many people go in thinking they’ll see one hundred needles nestled into their skin, in a painful set of moments. and yet in reality, a majority of them drift off to sleep during treatment.

patients come in for maintenance once a month to once every couple of months. however, everyday maintenance is reserved for more severe conditions like a stroke or a herniated disk; different needles are used for different treatments.
japanese needles are smaller and fine. chinese needles are larger and courser, to create a stronger sensation. auricular needles are even smaller and finer. they are used primarily on the ears and sometimes the face.
the needles go in mostly unnoticed with the exception of a possible dull throb via the chinese ones. this is because the needles don’t go in very far. they are only required to go in about a quarter of an inch before hitting the intended point. the needles stimulate the body’s healing processes by creating  microtraumas within, activating it to begin repairing and rejuvenating.
“every day, my receptionist says that it’s as though one person will go in, and another person will walk out,” berger beams in expressing how transformative even a single acupuncture session can be for those physically suffering in any number of ways in their lives or just looking to take preventative measures to keep their health and wellbeing going in a better direction.

 ( while most never say they love needles, these kinds end up becoming a variety many people enjoy )

sessions are usually an hour because the longer you leave the needles in, the more sedate the condition becomes. as a result of treatment, most patients notice a change either immediately or within the first 72 hours. it’s not only their ailments that begin to simmer, though. their mood takes influence and improves as well, berger observes regularly. people go in feeling down and come out uplifted. berger has even had spouses call him up and thank him for the impeccable change in a beloved’s demeanor.

the majority of berger’s patients come in for pain management, but relief from menopausal symptoms, stress, anxiety, depression, and mood/psychological disorders is also common. cancer patients seek relief for the side effects of chemotherapy and pain resulting from therapy or surgery. such practices grew so popular that some hospitals offer acupuncture alongside more traditional cancer treatments. another trend popped up and brought with it an increase in clients. fertility. many in vitro clinics actually require acupuncture, which can help boost fertility by sixty percent.

smoking cessation is another reason people visit berger, and in fact, the office has had a swarm of calls in recent weeks from those interested in learning to quit smoking through acupunctural assistance. since bodies are already warm, and cigarettes are, too, those factors combined with the heat of summer months aggravate a person’s insides enough to provoke the curiosity of quitting the habit. this is certainly carrying a seasonal pattern to it.
berger says that staying in california where his line of work is already so widely accepted would’ve been far too simple. he enjoys a good challenge, and the greatest one he faces is educating skeptics. in fact, some of his southeastern pennsylvania patients were former skeptics, ones who came to him only as a last resort with their excruciating pain and discomfort. they are surprised to learn that not only is acupuncture effective, but it’s a complete form of medicine, designed to help treat almost all conditions.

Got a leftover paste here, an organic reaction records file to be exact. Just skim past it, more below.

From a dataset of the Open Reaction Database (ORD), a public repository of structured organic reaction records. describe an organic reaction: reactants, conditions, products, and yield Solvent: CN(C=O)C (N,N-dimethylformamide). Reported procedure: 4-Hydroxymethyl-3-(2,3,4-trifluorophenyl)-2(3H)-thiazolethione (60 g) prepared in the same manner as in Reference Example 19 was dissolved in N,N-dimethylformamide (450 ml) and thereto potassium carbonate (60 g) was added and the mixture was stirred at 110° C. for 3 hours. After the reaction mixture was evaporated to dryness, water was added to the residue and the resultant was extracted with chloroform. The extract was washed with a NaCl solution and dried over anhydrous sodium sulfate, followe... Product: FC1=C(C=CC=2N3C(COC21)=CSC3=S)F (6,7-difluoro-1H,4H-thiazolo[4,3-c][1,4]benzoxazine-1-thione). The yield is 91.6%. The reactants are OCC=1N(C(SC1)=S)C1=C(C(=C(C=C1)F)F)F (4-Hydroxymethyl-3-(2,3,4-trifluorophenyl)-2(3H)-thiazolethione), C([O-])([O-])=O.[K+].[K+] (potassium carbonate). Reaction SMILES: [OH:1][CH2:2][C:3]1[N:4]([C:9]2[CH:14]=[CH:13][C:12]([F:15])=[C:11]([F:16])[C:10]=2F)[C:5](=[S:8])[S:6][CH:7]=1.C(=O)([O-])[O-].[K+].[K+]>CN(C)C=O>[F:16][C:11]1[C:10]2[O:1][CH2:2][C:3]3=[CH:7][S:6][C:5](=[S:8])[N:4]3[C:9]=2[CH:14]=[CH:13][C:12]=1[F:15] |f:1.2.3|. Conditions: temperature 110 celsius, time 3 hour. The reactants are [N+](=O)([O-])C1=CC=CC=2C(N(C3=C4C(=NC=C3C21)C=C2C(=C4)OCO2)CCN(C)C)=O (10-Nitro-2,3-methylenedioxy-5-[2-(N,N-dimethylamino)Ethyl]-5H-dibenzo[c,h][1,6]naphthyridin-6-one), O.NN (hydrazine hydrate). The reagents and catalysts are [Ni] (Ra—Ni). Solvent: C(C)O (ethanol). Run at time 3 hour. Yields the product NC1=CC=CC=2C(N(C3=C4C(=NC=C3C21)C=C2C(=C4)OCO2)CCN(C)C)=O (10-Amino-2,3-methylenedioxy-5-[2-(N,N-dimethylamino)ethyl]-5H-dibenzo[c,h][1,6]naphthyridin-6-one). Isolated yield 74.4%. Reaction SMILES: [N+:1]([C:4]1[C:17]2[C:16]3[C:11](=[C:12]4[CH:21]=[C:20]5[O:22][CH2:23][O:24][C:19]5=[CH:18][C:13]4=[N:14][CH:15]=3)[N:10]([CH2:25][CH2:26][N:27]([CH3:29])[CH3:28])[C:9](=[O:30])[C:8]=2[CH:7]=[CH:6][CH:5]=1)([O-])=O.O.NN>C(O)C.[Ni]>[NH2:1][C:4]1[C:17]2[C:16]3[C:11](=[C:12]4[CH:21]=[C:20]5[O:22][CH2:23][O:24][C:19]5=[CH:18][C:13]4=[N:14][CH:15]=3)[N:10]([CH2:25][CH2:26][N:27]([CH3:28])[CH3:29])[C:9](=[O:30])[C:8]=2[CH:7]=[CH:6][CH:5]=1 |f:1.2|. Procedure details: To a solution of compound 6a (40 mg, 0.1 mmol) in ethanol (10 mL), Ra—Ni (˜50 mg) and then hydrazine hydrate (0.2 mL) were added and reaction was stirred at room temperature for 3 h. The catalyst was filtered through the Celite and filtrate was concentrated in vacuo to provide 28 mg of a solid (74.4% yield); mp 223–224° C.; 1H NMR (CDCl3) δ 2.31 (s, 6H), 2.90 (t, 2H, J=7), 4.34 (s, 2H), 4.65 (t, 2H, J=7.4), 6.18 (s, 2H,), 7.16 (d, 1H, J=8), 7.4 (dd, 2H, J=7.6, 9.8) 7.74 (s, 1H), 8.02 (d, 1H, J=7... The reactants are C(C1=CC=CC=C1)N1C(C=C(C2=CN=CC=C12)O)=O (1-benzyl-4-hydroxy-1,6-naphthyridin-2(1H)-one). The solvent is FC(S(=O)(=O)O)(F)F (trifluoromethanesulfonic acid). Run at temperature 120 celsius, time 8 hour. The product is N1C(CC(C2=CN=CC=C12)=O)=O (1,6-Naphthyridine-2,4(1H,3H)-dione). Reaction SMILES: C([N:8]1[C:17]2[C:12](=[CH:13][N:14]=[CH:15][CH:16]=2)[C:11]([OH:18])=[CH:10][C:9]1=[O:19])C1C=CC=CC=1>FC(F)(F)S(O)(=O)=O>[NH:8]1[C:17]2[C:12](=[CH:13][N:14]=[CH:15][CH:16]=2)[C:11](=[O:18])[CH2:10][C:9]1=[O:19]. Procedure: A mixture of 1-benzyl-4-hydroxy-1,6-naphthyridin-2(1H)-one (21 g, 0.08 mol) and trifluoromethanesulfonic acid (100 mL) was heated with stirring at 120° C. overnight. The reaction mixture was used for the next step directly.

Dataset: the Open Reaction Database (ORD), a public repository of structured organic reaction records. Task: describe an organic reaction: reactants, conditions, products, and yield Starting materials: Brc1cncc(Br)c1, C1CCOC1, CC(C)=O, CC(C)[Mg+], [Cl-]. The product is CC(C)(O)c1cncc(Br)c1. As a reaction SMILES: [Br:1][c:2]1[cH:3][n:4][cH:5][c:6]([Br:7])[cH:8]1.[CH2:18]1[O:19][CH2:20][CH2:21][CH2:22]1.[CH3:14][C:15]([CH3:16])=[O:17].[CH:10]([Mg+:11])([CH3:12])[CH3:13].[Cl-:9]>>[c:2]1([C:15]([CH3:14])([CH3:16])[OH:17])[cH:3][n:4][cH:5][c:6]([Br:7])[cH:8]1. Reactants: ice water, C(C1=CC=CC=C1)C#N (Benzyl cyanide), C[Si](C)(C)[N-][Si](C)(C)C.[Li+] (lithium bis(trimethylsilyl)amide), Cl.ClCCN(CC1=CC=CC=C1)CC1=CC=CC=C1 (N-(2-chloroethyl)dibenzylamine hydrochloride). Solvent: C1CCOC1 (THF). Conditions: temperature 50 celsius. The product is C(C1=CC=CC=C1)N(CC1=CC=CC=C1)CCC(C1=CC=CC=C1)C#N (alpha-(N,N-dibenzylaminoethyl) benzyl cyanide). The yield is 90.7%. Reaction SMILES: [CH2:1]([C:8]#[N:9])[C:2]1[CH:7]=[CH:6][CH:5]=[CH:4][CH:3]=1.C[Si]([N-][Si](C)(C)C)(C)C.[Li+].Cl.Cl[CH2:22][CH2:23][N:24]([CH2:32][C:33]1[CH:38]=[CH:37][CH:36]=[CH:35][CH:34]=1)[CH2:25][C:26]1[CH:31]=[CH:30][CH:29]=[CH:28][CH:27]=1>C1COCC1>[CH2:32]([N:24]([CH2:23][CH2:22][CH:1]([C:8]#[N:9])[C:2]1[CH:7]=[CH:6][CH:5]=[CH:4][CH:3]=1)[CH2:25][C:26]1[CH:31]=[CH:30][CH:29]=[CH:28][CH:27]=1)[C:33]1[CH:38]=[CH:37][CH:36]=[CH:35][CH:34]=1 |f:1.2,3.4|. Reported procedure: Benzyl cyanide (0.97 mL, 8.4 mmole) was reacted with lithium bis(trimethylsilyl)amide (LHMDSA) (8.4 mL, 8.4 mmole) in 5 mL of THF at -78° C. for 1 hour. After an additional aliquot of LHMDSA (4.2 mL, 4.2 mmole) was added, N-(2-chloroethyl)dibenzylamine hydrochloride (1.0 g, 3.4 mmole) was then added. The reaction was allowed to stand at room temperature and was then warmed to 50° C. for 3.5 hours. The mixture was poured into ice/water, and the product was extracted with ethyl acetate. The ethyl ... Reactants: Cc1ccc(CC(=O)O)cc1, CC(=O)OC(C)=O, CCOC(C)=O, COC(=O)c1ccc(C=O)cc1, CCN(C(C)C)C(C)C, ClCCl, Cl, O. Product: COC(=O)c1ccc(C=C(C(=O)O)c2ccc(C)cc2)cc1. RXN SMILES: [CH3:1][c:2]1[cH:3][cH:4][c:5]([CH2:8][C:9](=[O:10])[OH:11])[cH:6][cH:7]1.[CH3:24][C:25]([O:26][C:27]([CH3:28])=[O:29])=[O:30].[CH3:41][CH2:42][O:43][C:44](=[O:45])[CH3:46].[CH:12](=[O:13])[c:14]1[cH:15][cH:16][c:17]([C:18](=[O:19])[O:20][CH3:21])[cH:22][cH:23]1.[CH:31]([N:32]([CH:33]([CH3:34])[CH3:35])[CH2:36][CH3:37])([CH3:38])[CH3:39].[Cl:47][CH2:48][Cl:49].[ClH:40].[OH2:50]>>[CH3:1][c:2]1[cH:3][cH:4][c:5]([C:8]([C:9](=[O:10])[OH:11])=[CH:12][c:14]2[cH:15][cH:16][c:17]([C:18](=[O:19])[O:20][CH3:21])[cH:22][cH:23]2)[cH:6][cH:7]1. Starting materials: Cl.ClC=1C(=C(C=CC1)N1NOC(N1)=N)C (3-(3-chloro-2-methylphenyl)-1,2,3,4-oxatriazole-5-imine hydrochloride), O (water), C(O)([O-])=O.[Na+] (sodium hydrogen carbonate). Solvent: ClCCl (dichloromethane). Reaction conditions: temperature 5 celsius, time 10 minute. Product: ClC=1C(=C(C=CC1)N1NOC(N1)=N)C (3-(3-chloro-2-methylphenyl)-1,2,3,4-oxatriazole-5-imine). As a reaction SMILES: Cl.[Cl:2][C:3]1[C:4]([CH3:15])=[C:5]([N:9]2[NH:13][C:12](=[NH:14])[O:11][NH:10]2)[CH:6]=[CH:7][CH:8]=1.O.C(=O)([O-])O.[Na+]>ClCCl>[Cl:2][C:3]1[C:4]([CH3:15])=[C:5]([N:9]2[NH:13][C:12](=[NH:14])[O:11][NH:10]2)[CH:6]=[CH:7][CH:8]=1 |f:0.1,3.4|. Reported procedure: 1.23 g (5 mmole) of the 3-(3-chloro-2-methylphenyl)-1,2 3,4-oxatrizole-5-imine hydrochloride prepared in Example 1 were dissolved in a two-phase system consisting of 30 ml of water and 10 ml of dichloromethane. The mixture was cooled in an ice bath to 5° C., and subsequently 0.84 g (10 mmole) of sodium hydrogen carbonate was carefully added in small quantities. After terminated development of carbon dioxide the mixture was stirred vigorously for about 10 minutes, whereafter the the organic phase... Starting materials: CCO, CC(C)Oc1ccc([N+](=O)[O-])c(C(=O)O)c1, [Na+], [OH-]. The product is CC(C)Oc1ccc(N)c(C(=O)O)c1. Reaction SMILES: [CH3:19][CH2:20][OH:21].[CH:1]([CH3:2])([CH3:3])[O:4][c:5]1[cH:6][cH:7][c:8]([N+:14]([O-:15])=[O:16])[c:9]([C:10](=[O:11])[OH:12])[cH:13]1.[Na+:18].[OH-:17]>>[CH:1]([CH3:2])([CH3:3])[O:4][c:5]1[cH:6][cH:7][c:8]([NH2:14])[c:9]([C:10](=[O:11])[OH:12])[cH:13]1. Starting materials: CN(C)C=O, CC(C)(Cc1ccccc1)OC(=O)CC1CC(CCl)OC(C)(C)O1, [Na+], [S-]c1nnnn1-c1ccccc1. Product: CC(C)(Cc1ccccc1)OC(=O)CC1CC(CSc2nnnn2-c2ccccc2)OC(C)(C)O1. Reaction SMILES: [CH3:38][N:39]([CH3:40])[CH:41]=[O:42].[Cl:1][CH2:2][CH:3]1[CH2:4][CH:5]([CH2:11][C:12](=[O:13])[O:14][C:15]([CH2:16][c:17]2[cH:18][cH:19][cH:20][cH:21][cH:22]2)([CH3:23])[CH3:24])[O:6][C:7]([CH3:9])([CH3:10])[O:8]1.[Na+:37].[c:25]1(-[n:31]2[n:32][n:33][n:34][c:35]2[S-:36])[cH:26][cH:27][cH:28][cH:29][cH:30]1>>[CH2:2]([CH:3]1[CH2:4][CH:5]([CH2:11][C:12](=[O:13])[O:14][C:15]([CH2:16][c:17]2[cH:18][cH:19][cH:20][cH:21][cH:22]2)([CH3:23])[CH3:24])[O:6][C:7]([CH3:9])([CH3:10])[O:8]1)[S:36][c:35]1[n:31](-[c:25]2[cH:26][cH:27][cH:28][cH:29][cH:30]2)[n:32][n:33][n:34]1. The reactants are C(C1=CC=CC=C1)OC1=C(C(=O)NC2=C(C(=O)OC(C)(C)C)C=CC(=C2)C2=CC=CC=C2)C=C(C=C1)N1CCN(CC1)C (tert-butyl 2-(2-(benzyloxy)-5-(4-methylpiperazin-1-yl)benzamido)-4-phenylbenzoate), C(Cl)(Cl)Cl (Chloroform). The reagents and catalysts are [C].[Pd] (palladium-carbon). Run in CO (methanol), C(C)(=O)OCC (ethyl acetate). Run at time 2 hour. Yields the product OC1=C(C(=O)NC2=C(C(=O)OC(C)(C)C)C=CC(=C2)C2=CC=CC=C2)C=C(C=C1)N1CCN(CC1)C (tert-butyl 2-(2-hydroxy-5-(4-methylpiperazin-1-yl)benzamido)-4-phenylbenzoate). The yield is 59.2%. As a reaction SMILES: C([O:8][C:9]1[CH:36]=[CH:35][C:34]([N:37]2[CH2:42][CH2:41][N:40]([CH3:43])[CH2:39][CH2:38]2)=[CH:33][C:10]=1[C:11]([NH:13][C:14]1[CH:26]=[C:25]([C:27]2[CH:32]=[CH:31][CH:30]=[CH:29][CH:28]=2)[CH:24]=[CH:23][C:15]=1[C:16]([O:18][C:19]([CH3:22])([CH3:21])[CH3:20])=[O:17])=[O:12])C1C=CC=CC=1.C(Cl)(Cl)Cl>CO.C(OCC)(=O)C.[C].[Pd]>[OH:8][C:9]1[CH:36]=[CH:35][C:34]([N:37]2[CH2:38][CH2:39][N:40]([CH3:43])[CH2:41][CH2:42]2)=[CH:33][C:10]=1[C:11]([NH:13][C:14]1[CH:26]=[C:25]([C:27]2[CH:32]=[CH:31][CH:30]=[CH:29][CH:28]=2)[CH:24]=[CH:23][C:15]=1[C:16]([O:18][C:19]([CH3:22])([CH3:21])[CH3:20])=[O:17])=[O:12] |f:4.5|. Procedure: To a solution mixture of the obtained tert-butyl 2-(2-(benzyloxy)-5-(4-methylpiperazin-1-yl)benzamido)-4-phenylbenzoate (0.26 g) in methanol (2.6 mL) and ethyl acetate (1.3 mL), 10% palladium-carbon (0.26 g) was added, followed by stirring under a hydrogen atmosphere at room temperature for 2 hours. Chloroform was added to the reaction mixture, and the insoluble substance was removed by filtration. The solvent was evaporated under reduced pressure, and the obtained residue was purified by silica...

berger also offers herbal remedies, cupping, and moxibustion.
cupping is like a massage, although instead of pushing down on skin, it is pulled up with glass cups which have comfortably rounded edges. suction is created after berger lights a bit of alcohol inside the glass to take the oxygen out. cupping provides relief from certain colds, the flu, and other illnesses. and it can serve to alleviate a knotted up back or even to help a patient lose weight or reduce cellulite.
moxibustion is the burning of an herb, artemisia herba, either directly or indirectly on skin. direct contact comes from placing a smoldering piece of the herb on the skin after applying preventative burn cream. indirect contact entails placing a small amount of the herb on the end of an acupuncture needle. the warmth comes from an inferred burn, which penetrates the skin without scorching it. 

( packed artemisia herba is stocked for treatments of moxibustion )

“every day is completely different, and i have the opportunity to help people feel better,” berger reflects on what he loves about being the acupuncturist on the block.
and for patients who don’t have the funds to seek treatment, there is an alternative. berger started a community outreach program where people are welcome to come in for minor pain at discounted rates—this offering is done a few times per year. those with severe pain are welcome, but they will require at least one normal session so berger can personalize their treatments.
berger’s work has also opened a couple of doors for him. the boyertown area community wellness council invited him to present two sly-brained flicks through its living healthy film documentary series. he recently presented an environmental documentary called thrive. the upcoming film is called 9,000 needles, which is about a body builder who suffered from a devastating stroke and went through western treatments to no avail before going to china for acupuncture and eastern therapies. the fellow entered the program in a wheelchair but walked out, by the end. berger is presenting 9,000 needles at frecon’s hard bean cafĂ© in boyertown on tuesday, 11 september @ 6.30 p.m.
to learn more and see what else berger offers, visit thriveacupuncturecenter.com.